And I got upset easily if I did badly in my class.

My relationship with my advisor:

He a very nice man, but I can’t say he is good at helping me. So the lab has no focus, he allowed everyone attacks any possible directions. He got his Ph.D. in EE but works as a CS advisor in my department

He thought I am smart, but he hates people doing programming because he thinks do programming is kind of wasting time. Our focus should be on math. He doesn’t like me to do any programming before he approved, because he thinks “thinking as a programmer” is toxic to my research. There are several times that he laugh at me in public saying it is bad I can only do programming.

And he cares a lot about our personal lives. And earlier time, when I still trust him, I told him some of my non-academic concern.(It ends badly….)

Currently, I am just about to finish my sophomore year in an undergraduate school studying computer science. I am worried about my current school impacting whether or not I will get in to a prestigious graduate school.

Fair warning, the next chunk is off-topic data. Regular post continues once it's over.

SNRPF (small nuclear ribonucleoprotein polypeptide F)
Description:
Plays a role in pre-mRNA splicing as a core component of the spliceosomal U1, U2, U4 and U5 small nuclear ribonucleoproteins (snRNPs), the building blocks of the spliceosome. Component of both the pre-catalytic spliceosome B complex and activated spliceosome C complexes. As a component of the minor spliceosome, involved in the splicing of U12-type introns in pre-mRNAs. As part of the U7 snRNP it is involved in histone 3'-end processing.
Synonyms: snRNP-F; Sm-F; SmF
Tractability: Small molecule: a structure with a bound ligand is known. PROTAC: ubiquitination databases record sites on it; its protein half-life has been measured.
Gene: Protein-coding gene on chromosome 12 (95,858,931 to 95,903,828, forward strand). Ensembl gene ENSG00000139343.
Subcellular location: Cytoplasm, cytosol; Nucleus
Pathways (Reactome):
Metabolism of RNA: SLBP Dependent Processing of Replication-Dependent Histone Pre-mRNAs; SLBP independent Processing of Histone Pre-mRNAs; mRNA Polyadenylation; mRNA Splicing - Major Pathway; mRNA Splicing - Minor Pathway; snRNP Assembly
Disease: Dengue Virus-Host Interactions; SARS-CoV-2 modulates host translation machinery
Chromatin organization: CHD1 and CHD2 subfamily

Without giving away too many details, my school is fairly well known and has an undergraduate class size of around 30,000. Also, the school is ranked around the 80s of schools in the US.

My growing ambition and love for computer science has grown greatly during my time here and I would to continue my education at a prestigious graduate school.

As of now, I have a 4.0 GPA and I have been and will be involved with internships during my summers. If I continue my current path, what are my chances at getting into a top 10 american graduate school?

I am a computer-science PhD student. I like to work on things and I enjoy doing computer science. But here is a problem: I am not that much into debates. When I meet with my supervisor, he asks me some questions and I try to answer those. I don’t go into debates on the research questions. I like to do research independently, also in a collaboration, but only to a small extent. Many of my friends ask me to enter into debates, but I don’t like it much. I like mostly objective sorts of questions. I like subjective questions also, but to a small extent.